Colorado Springs Military Newspaper Group

Schriever Sentinel

Air Force Marathon provides memorable event for rookie

Local Airmen pose for a photograph before boarding a plane on the Peterson flight line Sept. 17 to participate in the Air Force Marathon in Ohio. Forty-five Airmen from installations across the Front Range traveled to Wright Patterson Air Force Base near Dayton, Ohio, for the race Sept. 19.

Local Airmen pose for a photograph before boarding a plane on the Peterson flight line Sept. 17 to participate in the Air Force Marathon in Ohio. Forty-five Airmen from installations across the Front Range traveled to Wright Patterson Air Force Base near Dayton, Ohio, for the race Sept. 19.

By Scott Prater

Schriever Sentinel

Airman First Class Alan Acosta started out just trying to pass his PT test. Then in August, he noticed an e-mail sent from Fitness Center director Seth Cannello, informing running club members and sports representatives at Schriever about the upcoming Air Force Marathon.

“I saw the e-mail, noticed how it was open to everyone and that it would be a permissive TDY,” Airman Acosta said. “I knew the Air Force was coming up on its anniversary, but had no idea the Air Force Marathon even existed.”

Airman Acosta, Customer Service Technician, 50th Comptroller Squadron, had never run a marathon. The most experience he had with distance running came in high school, when he competed in the middle distances for East Mecklinburg High in Charlotte, N.C.

“I signed up for it thinking it was never going to happen,” he said. “But it provided good motivation for training and I ended up earning 100 percent on my PT test. When our trip ended up being approved, I was astonished. I thought, ‘this Air Force Marathon thing is really cool.’“

His introduction to distance running hit him like a tidal wave. The more he spoke with other runners, the more an entire culture began to reveal itself.

“I always knew that football was big in this country, but running is big too,” he said. “A lot of people are getting into it. There are tons of running magazines and people everywhere share training tips and techniques.”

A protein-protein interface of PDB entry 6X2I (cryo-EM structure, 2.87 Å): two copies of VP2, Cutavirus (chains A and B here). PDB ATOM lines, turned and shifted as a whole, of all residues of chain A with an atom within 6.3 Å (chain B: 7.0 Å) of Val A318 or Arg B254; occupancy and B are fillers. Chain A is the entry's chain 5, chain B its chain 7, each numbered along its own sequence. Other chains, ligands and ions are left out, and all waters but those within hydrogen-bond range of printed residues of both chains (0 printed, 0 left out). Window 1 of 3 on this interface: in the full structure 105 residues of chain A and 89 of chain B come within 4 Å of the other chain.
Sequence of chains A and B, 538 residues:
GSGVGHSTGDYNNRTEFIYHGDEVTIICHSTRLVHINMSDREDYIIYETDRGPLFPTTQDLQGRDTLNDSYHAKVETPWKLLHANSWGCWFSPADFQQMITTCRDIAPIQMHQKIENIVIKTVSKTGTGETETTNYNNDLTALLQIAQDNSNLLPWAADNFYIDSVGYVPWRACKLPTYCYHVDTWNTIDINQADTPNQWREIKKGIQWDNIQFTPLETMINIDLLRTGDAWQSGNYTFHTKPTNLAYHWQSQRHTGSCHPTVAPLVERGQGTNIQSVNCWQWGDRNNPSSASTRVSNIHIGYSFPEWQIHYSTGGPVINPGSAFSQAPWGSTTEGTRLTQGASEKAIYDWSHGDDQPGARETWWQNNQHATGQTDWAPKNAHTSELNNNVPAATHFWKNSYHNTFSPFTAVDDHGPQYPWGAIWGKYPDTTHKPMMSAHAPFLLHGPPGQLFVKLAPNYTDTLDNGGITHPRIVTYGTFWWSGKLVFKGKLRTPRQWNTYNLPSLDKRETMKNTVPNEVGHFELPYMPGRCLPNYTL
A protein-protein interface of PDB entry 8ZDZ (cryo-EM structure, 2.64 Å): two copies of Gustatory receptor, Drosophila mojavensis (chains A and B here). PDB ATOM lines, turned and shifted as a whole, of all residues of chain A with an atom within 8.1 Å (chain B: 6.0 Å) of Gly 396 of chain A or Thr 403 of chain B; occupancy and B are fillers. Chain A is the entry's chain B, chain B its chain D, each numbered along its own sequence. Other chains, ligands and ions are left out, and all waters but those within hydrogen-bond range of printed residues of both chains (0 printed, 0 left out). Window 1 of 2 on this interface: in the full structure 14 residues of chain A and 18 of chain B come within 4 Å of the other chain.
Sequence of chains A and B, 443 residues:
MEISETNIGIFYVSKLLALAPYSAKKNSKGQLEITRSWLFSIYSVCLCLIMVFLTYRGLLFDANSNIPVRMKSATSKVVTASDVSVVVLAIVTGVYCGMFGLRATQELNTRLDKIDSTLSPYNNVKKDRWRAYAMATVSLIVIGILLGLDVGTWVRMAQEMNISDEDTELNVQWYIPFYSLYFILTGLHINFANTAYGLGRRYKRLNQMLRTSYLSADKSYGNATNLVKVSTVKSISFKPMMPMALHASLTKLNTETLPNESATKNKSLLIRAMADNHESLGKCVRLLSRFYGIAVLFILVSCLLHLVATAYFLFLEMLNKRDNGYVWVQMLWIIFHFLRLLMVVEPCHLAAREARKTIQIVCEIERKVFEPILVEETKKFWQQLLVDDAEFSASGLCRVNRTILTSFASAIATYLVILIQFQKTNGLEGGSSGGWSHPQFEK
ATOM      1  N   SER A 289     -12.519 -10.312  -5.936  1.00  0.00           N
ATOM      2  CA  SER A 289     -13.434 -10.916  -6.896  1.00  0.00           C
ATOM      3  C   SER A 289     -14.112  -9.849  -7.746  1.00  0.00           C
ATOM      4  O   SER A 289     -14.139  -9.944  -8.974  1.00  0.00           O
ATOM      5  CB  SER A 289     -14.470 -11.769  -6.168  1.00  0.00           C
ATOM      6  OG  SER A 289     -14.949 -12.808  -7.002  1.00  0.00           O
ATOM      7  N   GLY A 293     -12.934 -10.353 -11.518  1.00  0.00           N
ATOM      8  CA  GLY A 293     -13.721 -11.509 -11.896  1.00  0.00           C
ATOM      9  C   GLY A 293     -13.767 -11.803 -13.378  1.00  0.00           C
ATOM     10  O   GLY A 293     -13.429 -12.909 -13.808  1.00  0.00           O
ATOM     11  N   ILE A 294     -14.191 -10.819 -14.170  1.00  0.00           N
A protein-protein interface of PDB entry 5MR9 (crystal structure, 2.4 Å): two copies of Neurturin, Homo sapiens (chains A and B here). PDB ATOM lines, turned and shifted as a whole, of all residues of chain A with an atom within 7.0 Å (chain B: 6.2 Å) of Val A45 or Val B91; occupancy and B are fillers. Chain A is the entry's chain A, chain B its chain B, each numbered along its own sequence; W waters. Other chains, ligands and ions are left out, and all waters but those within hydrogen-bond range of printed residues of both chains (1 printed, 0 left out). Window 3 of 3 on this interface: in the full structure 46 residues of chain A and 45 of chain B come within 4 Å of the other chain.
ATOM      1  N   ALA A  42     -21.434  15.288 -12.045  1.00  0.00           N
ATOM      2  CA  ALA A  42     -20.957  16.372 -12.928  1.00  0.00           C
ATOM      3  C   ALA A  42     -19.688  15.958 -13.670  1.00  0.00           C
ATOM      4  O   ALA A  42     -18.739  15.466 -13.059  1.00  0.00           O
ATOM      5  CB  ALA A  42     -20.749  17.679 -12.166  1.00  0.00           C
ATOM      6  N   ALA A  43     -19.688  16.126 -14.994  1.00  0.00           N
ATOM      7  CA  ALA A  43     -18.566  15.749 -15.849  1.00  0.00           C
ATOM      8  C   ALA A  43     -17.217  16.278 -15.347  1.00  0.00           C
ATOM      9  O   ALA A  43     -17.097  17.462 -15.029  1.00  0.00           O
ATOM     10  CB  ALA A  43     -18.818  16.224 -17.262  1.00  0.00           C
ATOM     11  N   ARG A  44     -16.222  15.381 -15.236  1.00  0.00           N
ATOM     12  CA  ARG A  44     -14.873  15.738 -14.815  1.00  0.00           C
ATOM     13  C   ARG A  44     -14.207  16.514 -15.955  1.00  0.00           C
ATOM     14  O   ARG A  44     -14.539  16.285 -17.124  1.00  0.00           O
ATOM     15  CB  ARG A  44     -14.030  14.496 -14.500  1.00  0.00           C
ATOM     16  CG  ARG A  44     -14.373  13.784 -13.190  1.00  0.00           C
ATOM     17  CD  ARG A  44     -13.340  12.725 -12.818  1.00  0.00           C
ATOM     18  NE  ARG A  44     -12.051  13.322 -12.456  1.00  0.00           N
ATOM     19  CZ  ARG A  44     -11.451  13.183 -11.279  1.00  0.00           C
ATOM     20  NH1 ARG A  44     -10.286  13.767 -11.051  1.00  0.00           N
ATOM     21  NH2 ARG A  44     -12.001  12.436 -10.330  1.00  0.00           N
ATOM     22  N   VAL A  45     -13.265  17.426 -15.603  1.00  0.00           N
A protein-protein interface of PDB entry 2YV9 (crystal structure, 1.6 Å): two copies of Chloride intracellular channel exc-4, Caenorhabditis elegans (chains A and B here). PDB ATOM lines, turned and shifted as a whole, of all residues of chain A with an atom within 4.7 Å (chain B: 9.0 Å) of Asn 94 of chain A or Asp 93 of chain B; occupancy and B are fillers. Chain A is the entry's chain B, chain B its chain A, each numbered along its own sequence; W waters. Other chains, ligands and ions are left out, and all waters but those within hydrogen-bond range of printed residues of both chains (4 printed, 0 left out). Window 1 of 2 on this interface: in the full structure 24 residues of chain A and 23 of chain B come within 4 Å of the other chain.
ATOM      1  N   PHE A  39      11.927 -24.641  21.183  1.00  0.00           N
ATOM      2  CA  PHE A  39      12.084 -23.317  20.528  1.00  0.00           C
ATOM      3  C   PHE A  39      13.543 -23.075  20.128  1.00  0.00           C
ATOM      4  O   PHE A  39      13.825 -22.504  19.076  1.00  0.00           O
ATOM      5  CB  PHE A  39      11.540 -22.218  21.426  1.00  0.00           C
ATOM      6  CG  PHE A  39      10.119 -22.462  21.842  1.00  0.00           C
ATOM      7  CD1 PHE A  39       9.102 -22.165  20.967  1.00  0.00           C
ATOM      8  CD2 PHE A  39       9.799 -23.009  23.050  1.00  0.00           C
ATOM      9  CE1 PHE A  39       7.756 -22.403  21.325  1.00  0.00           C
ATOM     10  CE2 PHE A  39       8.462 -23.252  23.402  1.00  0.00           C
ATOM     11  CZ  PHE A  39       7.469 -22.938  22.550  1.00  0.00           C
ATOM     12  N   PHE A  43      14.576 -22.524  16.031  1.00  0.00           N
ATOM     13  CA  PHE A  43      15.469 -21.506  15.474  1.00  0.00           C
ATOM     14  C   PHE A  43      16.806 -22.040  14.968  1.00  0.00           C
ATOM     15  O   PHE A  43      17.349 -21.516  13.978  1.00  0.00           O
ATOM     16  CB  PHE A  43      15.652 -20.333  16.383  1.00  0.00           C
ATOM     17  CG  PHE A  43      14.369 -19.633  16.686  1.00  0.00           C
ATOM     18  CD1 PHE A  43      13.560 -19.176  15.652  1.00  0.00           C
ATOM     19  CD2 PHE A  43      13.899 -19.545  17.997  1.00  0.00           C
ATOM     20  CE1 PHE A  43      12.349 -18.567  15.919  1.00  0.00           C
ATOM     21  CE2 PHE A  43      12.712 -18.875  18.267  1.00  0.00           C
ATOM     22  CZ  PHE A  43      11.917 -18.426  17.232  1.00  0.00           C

He met another Schriever runner, Tech Sgt. Matthew Mancuso, 392nd Training Squadron, while working an event at the Air Force Academy and picked up a bevy of helpful training tips and pointers.

The next time he saw Sergeant Mancuso was at the Peterson Air Force Base terminal, as they both prepared to depart for the Air Force Marathon on Sept. 17.

Airman Acosta was one of 10 Schriever personnel who competed at this year’s event. All told, including fellow competitors from Peterson, the Air Force Academy, Buckley Air Force Base and Cheyenne Mountain Air Station, 29 Airmen boarded that C-130 headed for Ohio’s Wright Patterson Air Force Base.

Even the ride to the event presented excitement. Airman Acosta had never flown on C-130 before.

“They gave us ear plugs to fight the noise and our seats were made of mesh,” he said. “I was uncomfortable at first. It was cold here in the Springs. But as we flew east we could tell the weather was warmer. Once we landed it was beautiful, perfect weather.”

Just then, the reality of an adventurous experience set in. Even the bus ride from the base terminal to a local hotel surprised him.

“Wright Patterson is huge,” he said. “I think you could combine the Air Force Academy and Fort Carson together and they might equal the size of that base.”

Race day surprised him as well. For someone who had never competed in a running event longer than 800 meters, the sheer number of competitors proved overwhelming.